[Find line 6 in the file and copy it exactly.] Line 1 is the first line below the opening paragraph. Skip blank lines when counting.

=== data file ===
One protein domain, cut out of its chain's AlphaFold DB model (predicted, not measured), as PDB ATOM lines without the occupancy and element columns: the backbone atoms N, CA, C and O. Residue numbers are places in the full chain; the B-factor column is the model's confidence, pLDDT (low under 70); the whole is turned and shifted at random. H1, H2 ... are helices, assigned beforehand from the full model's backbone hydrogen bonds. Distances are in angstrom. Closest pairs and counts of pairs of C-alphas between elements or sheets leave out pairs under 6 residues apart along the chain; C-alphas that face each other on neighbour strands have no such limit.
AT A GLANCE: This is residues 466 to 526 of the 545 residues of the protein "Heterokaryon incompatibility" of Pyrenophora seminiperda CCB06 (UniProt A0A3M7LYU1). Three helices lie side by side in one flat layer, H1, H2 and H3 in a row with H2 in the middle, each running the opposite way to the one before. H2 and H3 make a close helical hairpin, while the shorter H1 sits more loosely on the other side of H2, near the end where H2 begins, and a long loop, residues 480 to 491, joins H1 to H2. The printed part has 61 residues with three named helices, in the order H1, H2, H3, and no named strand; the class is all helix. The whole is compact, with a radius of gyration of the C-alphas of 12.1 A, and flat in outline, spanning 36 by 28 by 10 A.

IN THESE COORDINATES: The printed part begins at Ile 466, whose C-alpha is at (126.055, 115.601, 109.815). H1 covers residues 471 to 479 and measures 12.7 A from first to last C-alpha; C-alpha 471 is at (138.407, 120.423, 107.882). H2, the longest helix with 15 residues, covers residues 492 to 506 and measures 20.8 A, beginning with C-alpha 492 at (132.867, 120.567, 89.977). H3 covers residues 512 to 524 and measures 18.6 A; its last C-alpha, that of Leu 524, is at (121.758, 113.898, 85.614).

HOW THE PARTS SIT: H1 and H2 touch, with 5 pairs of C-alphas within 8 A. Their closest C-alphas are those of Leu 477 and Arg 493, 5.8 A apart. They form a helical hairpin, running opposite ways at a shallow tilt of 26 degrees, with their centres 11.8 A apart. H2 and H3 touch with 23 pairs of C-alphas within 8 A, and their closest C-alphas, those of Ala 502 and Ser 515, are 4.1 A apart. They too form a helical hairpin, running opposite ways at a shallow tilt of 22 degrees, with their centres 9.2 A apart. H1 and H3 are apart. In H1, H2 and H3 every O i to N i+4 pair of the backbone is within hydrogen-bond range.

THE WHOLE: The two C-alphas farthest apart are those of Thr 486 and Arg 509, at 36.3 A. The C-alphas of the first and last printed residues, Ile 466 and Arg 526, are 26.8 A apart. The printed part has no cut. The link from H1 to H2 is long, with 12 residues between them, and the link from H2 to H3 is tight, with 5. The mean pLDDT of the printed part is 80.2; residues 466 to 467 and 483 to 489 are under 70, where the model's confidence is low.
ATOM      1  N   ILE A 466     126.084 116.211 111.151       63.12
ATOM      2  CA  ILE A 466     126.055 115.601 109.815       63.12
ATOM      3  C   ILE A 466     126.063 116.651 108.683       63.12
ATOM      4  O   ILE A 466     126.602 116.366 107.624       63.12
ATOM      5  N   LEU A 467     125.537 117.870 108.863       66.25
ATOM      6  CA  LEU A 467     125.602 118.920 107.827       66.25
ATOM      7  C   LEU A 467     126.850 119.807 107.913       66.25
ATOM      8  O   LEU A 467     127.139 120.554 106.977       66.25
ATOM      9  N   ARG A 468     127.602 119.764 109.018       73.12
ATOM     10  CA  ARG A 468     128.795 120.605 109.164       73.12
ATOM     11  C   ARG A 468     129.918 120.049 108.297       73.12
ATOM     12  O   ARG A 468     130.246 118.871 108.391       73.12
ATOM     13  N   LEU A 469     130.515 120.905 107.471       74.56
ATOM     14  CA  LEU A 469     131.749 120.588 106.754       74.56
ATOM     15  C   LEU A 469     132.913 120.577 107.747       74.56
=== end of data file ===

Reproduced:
ATOM      2  CA  ILE A 466     126.055 115.601 109.815       63.12